Getting Back To Your Roots

    I’m not one to get excited over lube (OH GROW UP), but awhile back Dumone Tech sent me a box of the stuff, and I have to say it’s quite good. While admittedly there’s still a bunch of stuff I haven’t tried yet (I rarely wash my bikes so anything intended for cleaning is going to sit around untouched for awhile), I’ve found the chain lube to be quite effective and long-lasting. I’ve also really begun to appreciate this stuff:

    Granted, the name’s pretty silly, since “Liquid Grease” is what oil is…though maybe it’s supposed to be ironic for those in the know, I don’t know, I’m not a Lube Fred. Regardless, when working on bikes you often have need for stuff that’s heavier than oil but lighter than grease, and this has a nice mucal consistency that seems able to provide lasting lubrication without gumming things up. Also, as a lazy person who would rather apply lubricant as an ointment rather than take everything apart, it does in fact seem to penetrate effectively–I drizzled some on some cheap cartridge bearing hubs not too long ago and it got them turning smoothly. I even used it this past weekend to free up the hood latch on my car, which wasn’t catching after I installed that nitrous oxide system I was pedaling around with the other day:

    Though to be fair the Liquid Wrench also might have done some of the heavy lifting there.

    Either way, yes, you can usually find good lubes cheap at the hardware store (I’ve been on the same tub of marine grease for at least 10 years), but if you’re the gourmet type and like fancy proprietary stuff in tiny bottles the Dumonde stuff is pretty nice.

    Also, while I’m heaping praise on stuff, on Saturday I rode the Vengeance Bike for the first time in, I dunno, a couple weeks…?

    I recently fell in love with my Litespeed all over again so was all ready to throw this thing under the bus–or at least send it back to Classic Cycle. But every time I get on the damn thing it wins me back, despite its many quirks (which now include an indexed headset). If I had unlimited funds I’d hire a team of scientists to break it down and produce a report on why I like it so much, because it makes no logical sense to me. For this reason, the Vengeance Bike has probably taught me the most important lesson of any bike I’ve ridden, and it is this:

    Dismiss nothing out of hand, and give everything a chance.

    I mean sure, I’m not actually living my life by this lesson–for example I’ll still dismiss pretty much every crabon bicycle currently being built without so much as looking at them in person–but it’s a nice idea an, and that’s what counts.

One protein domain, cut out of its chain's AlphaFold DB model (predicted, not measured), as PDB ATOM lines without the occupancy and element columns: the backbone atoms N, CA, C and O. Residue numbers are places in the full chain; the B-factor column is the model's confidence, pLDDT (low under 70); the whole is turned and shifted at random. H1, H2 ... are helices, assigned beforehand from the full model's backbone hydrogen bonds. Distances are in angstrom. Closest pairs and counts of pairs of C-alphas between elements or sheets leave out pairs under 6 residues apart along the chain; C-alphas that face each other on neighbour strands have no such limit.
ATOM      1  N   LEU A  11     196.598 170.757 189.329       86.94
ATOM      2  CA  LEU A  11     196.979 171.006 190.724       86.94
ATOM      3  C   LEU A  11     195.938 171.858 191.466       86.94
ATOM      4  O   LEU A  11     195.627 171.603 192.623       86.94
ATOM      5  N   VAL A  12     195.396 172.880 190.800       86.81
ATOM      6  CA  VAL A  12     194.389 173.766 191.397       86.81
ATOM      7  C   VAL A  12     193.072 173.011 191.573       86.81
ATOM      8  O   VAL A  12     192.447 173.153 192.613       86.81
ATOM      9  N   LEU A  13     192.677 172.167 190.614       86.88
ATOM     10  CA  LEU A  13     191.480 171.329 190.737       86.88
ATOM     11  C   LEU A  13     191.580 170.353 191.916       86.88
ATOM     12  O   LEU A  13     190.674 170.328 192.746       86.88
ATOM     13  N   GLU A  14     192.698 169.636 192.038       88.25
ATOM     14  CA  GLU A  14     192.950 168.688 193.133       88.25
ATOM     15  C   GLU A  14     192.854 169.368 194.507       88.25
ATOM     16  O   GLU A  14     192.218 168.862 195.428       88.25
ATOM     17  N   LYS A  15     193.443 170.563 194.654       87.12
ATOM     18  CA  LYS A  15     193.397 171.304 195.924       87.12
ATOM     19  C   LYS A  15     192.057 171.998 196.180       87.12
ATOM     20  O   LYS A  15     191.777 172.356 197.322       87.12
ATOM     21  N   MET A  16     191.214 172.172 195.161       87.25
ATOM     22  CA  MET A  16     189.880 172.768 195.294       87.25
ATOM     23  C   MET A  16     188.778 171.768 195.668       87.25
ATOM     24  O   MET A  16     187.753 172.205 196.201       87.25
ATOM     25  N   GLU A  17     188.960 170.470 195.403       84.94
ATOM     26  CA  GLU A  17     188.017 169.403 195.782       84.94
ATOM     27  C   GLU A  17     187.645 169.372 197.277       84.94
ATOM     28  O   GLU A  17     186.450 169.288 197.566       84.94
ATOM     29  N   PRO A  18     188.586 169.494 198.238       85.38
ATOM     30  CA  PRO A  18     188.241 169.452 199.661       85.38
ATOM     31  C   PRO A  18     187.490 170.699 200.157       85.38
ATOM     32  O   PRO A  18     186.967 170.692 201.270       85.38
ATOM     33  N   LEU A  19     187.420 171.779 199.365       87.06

Meanwhile, I’ve spent more time on the Homer with drop bars, and I can now safely say they’ve fully unlocked the bike’s potential:

    Though I did manage to fall of of it:

    The culprit was this root:

    Which launched my rear wheel and sent my Brooks saddle into my perineum with the force of a leather jackhammer:

    This in turn launched me an impressive distance:

    Despite my aching taint I stood there for awhile admiring what I’d accomplished:

    Then I surveyed the damage, which was limited to a little bar tape tearing:

    Despite taking a direct hit, the shifter still operated smoothly:

    And all I really had to do was re-center my bars a few millimeters and brush the dead leaves off my dignity.

    This was not the first time I’ve been undone by this seemingly innocuous stretch of trail. Several years ago, very close to this same spot, a stick got lodged in my fender, which catapulted me head-over-heels and resulted in a broken thumb. A few miles from here I was also felled by an Osage orange, though I sustained no injuries. I passed that very spot after my latest fall, and found said orbs neatly stacked and well out of harm’s way:

    I’m convinced this compulsive Osage orange-stacking can only have a supernatural explanation:

    But where was this phantom stacker when I actually needed him/her/it?

    Finally, this may be the least inviting park entrance in New York City:

    Hidden behind a building in Yonkers and hard up against the city line, this tiny gap in a fence grants you entrance to Van Cortlandt Park in the Bronx, and is very possibly narrower than the NO BICYCLING sign that adorns it.

    Not that I encourage such behavior, but if you see a NO BICYCLING sign near a trail, it probably offers pretty good bicycling.

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